So my challenge for you today is to be consciously competent whether you are comfortable giving compliments or not. Take the time to notice people around you, how they look, what they say, what they do and genuinely compliment them on something positive you notice. They will feel a lift in their day and so will you.
Our Savior has told us that when we do kind things for those around us, it is like we are doing it for Him. So take a moment and be conscious of what you are doing for those around you and treat them the way you would treat Jesus if He were standing in their shoes.
1 Peter 4:
8 And above all things have fervent charity among yourselves: for charity shall cover the multitude of sins.
9 Use hospitality one to another without grudging.
Song: Let it Start with Me by No Other Name

Today’s Challenge:

Day 5 Challenge Video by Oléa:

Day 16: Jesus Saw Their Faith

Mark 2:

1 And again he entered into Capernaum after some days; and it was noised that he was in the house.
2 And straightway many were gathered together, insomuch that there was no room to receive them, no, not so much as about the door: and he preached the word unto them.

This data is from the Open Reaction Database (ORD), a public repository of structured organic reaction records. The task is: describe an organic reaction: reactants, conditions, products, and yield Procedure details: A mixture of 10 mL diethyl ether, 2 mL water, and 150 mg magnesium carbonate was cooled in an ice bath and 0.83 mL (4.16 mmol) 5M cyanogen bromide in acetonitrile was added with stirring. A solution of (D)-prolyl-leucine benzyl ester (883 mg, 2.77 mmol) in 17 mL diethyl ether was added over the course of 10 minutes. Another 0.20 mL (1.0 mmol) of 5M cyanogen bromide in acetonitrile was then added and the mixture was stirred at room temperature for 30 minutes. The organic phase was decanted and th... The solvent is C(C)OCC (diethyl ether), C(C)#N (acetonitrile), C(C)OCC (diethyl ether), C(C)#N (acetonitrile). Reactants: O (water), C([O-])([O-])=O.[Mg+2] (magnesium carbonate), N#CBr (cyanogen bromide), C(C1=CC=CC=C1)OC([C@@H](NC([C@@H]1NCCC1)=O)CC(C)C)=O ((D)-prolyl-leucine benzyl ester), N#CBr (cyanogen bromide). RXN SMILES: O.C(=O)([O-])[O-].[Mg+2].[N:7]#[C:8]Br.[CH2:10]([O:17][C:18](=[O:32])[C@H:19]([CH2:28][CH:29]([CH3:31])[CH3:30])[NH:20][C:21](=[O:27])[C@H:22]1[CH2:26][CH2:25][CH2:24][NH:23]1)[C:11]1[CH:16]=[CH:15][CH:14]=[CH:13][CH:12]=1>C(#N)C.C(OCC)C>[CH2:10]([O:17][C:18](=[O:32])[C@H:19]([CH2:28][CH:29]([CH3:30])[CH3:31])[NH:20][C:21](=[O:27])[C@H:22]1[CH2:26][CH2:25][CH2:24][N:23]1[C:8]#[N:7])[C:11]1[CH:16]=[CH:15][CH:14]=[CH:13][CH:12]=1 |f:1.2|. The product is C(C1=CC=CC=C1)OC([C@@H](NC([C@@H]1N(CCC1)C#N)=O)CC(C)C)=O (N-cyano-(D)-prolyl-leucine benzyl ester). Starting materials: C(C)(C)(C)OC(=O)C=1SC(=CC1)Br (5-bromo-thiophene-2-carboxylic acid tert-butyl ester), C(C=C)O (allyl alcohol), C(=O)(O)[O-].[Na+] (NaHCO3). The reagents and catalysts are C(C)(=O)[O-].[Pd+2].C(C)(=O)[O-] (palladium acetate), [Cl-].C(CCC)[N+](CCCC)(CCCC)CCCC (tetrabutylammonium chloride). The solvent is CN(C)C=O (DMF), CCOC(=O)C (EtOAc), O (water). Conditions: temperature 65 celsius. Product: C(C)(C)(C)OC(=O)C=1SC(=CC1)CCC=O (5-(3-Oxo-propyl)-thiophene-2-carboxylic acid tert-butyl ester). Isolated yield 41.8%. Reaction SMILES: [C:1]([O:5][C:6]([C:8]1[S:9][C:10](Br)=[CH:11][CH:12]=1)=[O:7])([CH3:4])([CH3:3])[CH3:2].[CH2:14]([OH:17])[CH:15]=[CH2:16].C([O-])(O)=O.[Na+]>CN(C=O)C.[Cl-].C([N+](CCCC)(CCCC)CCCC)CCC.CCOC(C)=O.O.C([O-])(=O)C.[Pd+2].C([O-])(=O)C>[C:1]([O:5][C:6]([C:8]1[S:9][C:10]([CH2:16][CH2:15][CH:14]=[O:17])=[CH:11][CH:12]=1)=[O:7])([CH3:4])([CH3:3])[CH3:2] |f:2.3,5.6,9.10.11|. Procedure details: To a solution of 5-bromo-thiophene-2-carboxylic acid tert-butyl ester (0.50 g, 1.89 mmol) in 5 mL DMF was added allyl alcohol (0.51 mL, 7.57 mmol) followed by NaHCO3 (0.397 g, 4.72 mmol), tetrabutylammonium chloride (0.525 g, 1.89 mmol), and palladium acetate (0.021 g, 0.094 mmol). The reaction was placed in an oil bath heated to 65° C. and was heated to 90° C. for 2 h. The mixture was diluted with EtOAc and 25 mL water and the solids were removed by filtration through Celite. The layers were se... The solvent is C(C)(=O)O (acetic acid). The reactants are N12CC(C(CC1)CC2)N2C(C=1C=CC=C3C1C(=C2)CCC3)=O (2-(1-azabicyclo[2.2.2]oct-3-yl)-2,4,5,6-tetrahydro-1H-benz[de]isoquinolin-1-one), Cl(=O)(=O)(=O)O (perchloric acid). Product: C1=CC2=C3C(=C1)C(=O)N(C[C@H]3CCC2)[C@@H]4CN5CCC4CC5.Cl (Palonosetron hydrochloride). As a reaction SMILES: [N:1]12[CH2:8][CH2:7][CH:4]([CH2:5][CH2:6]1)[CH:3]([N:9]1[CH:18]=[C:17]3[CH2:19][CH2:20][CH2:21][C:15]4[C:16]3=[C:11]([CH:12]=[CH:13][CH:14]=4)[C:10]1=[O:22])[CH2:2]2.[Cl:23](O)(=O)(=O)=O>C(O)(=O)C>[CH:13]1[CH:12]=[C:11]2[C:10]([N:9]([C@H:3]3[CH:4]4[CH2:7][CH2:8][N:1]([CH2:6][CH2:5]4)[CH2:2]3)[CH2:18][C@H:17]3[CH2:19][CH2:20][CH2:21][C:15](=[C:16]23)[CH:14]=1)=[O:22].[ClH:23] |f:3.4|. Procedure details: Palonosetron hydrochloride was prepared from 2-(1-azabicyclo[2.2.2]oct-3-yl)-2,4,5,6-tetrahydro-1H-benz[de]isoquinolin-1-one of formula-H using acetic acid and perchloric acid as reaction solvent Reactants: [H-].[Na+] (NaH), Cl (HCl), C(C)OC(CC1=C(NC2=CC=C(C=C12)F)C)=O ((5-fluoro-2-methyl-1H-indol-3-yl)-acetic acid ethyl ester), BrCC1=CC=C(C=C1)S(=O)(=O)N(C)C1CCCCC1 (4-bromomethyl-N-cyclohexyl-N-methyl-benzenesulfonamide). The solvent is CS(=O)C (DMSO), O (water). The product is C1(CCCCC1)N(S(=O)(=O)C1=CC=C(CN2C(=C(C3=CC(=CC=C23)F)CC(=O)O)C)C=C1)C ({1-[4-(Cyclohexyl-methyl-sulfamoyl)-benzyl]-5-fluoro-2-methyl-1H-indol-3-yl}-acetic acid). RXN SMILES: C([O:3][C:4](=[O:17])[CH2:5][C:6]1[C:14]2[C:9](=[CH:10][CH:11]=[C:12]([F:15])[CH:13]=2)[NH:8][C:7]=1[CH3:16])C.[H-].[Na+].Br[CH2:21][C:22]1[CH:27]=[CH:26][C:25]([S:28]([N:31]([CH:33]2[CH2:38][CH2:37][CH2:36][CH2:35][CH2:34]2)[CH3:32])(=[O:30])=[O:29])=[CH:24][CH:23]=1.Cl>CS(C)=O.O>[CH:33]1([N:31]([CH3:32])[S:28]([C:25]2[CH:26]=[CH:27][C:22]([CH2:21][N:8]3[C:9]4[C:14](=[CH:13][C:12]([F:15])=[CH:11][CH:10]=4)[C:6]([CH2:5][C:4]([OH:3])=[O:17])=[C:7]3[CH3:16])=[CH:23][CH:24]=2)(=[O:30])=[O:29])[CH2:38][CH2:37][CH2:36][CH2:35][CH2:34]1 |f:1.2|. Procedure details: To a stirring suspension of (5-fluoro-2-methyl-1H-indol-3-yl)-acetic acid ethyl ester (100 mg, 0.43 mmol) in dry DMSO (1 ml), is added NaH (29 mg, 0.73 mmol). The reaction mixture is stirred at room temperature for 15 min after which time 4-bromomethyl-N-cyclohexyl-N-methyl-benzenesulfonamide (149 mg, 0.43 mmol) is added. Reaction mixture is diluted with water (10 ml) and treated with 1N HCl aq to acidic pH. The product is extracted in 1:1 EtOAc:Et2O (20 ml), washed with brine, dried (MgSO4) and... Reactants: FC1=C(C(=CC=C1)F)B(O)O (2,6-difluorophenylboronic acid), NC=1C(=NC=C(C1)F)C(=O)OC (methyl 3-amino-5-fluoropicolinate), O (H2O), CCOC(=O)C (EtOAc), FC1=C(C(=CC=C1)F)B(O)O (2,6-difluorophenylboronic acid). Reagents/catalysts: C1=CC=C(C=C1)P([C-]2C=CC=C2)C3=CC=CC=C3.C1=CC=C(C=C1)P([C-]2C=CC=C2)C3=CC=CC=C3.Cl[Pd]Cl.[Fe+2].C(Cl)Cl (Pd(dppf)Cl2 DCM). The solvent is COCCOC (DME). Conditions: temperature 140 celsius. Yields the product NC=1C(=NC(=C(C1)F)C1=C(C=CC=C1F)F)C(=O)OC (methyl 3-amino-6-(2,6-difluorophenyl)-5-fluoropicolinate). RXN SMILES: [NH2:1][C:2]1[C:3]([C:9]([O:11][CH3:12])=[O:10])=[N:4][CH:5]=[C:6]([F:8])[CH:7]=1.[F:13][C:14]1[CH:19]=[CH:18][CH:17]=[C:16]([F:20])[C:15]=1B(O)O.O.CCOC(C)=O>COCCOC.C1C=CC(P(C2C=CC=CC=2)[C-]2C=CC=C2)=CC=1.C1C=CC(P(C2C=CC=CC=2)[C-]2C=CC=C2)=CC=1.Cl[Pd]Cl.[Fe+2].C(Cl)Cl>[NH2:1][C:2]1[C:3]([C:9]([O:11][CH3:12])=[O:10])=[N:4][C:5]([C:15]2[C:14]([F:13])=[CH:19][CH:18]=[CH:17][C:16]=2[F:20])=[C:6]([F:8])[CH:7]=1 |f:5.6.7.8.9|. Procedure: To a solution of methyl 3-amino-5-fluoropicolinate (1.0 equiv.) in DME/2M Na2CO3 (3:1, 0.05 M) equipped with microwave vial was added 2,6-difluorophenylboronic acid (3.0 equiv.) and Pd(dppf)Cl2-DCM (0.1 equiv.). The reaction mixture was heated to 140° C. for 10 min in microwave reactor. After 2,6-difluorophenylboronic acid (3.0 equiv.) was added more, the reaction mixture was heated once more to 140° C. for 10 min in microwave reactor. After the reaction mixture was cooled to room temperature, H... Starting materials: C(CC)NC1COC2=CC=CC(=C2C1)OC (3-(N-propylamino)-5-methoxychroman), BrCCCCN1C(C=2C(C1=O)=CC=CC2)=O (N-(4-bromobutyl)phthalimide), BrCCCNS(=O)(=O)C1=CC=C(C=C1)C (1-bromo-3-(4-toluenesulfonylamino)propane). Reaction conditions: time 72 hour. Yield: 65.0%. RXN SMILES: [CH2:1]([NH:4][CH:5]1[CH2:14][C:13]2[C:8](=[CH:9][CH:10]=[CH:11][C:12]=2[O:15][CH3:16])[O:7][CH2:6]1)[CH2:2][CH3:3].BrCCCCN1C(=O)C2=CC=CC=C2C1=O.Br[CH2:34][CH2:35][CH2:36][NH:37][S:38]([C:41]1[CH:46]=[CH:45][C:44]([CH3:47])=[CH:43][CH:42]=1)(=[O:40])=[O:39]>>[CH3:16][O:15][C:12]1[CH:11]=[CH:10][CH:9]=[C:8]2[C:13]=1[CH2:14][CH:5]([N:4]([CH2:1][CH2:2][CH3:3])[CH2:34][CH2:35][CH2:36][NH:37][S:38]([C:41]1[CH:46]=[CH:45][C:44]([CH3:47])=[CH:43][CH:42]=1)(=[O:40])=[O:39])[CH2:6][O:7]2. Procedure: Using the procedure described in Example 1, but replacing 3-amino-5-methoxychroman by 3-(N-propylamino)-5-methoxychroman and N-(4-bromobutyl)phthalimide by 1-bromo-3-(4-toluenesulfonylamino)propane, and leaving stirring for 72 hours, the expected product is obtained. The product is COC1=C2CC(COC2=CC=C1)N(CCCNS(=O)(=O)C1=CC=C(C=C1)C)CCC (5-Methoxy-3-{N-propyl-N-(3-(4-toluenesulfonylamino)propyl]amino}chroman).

3 And they come unto him, bringing one sick of the palsy, which was borne of four.

4 And when they could not come nigh unto him for the press, they uncovered the roof where he was: and when they had broken it up, they let down the bed wherein the sick of the palsy lay.
5 When Jesus saw their faith, he said unto the sick of the palsy, Son, thy sins be forgiven thee.
6 But there were certain of the scribes sitting there, and reasoning in their hearts,
7 Why doth this man thus speak blasphemies? who can forgive sins but God only?
8 And immediately when Jesus perceived in his spirit that they so reasoned within themselves, he said unto them, Why reason ye these things in your hearts?
9 Whether is it easier to say to the sick of the palsy, Thy sins be forgiven thee; or to say, Arise, and take up thy bed, and walk?
10 But that ye may know that the Son of man hath power on earth to forgive sins, (he saith to the sick of the palsy,)
11 I say unto thee, Arise, and take up thy bed, and go thy way into thine house.
12 And immediately he arose, took up the bed, and went forth before them all; insomuch that they were all amazed, and glorified God, saying, We never saw it on this fashion.